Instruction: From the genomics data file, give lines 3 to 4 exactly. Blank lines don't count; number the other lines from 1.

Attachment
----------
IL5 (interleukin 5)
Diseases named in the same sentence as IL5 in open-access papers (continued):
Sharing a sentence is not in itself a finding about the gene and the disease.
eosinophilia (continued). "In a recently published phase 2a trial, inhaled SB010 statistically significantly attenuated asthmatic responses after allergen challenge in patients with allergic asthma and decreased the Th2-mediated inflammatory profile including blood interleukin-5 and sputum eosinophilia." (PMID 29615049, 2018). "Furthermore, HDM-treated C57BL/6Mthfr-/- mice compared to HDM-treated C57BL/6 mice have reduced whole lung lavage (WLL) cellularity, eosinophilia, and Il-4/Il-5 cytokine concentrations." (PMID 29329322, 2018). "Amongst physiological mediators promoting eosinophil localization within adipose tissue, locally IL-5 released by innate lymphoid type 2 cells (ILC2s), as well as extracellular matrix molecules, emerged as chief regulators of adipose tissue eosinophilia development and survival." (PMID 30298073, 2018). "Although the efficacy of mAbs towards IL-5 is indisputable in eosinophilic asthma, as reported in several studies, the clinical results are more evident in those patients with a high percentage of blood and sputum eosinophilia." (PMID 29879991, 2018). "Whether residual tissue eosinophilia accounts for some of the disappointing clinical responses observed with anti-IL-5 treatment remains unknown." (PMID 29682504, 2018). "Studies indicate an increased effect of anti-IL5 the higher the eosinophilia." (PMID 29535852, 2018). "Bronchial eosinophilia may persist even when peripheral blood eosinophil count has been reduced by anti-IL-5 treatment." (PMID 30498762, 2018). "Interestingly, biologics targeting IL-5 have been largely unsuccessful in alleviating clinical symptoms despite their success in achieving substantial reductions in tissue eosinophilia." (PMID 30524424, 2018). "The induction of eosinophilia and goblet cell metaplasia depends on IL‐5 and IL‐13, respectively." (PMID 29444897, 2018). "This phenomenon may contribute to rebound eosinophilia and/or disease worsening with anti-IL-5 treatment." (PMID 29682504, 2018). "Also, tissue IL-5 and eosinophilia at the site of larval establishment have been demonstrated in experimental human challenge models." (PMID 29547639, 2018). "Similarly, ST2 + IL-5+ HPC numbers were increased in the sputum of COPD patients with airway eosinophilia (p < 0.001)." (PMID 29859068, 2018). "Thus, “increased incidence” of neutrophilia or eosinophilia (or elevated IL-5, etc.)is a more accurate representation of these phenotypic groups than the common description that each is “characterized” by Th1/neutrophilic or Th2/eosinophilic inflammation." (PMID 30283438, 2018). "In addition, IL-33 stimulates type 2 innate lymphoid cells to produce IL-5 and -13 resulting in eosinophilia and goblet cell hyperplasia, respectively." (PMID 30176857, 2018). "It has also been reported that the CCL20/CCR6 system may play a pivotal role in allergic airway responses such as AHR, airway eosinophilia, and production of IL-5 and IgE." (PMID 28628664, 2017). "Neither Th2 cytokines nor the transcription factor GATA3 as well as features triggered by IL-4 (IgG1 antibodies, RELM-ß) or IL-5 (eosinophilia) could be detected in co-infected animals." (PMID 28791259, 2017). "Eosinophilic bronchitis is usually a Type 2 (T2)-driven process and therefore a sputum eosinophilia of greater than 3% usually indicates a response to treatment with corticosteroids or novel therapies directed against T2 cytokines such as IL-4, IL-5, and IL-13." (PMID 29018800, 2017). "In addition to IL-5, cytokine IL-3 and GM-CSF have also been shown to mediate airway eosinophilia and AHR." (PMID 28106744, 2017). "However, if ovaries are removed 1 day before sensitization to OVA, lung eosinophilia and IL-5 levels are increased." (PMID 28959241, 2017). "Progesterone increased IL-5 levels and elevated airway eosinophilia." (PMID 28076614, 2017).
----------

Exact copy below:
Sharing a sentence is not in itself a finding about the gene and the disease.
eosinophilia (continued). "In a recently published phase 2a trial, inhaled SB010 statistically significantly attenuated asthmatic responses after allergen challenge in patients with allergic asthma and decreased the Th2-mediated inflammatory profile including blood interleukin-5 and sputum eosinophilia." (PMID 29615049, 2018). "Furthermore, HDM-treated C57BL/6Mthfr-/- mice compared to HDM-treated C57BL/6 mice have reduced whole lung lavage (WLL) cellularity, eosinophilia, and Il-4/Il-5 cytokine concentrations." (PMID 29329322, 2018). "Amongst physiological mediators promoting eosinophil localization within adipose tissue, locally IL-5 released by innate lymphoid type 2 cells (ILC2s), as well as extracellular matrix molecules, emerged as chief regulators of adipose tissue eosinophilia development and survival." (PMID 30298073, 2018). "Although the efficacy of mAbs towards IL-5 is indisputable in eosinophilic asthma, as reported in several studies, the clinical results are more evident in those patients with a high percentage of blood and sputum eosinophilia." (PMID 29879991, 2018). "Whether residual tissue eosinophilia accounts for some of the disappointing clinical responses observed with anti-IL-5 treatment remains unknown." (PMID 29682504, 2018). "Studies indicate an increased effect of anti-IL5 the higher the eosinophilia." (PMID 29535852, 2018). "Bronchial eosinophilia may persist even when peripheral blood eosinophil count has been reduced by anti-IL-5 treatment." (PMID 30498762, 2018). "Interestingly, biologics targeting IL-5 have been largely unsuccessful in alleviating clinical symptoms despite their success in achieving substantial reductions in tissue eosinophilia." (PMID 30524424, 2018). "The induction of eosinophilia and goblet cell metaplasia depends on IL‐5 and IL‐13, respectively." (PMID 29444897, 2018). "This phenomenon may contribute to rebound eosinophilia and/or disease worsening with anti-IL-5 treatment." (PMID 29682504, 2018). "Also, tissue IL-5 and eosinophilia at the site of larval establishment have been demonstrated in experimental human challenge models." (PMID 29547639, 2018). "Similarly, ST2 + IL-5+ HPC numbers were increased in the sputum of COPD patients with airway eosinophilia (p < 0.001)." (PMID 29859068, 2018). "Thus, “increased incidence” of neutrophilia or eosinophilia (or elevated IL-5, etc.)is a more accurate representation of these phenotypic groups than the common description that each is “characterized” by Th1/neutrophilic or Th2/eosinophilic inflammation." (PMID 30283438, 2018). "In addition, IL-33 stimulates type 2 innate lymphoid cells to produce IL-5 and -13 resulting in eosinophilia and goblet cell hyperplasia, respectively." (PMID 30176857, 2018). "It has also been reported that the CCL20/CCR6 system may play a pivotal role in allergic airway responses such as AHR, airway eosinophilia, and production of IL-5 and IgE." (PMID 28628664, 2017). "Neither Th2 cytokines nor the transcription factor GATA3 as well as features triggered by IL-4 (IgG1 antibodies, RELM-ß) or IL-5 (eosinophilia) could be detected in co-infected animals." (PMID 28791259, 2017). "Eosinophilic bronchitis is usually a Type 2 (T2)-driven process and therefore a sputum eosinophilia of greater than 3% usually indicates a response to treatment with corticosteroids or novel therapies directed against T2 cytokines such as IL-4, IL-5, and IL-13." (PMID 29018800, 2017). "In addition to IL-5, cytokine IL-3 and GM-CSF have also been shown to mediate airway eosinophilia and AHR." (PMID 28106744, 2017). "However, if ovaries are removed 1 day before sensitization to OVA, lung eosinophilia and IL-5 levels are increased." (PMID 28959241, 2017). "Progesterone increased IL-5 levels and elevated airway eosinophilia." (PMID 28076614, 2017).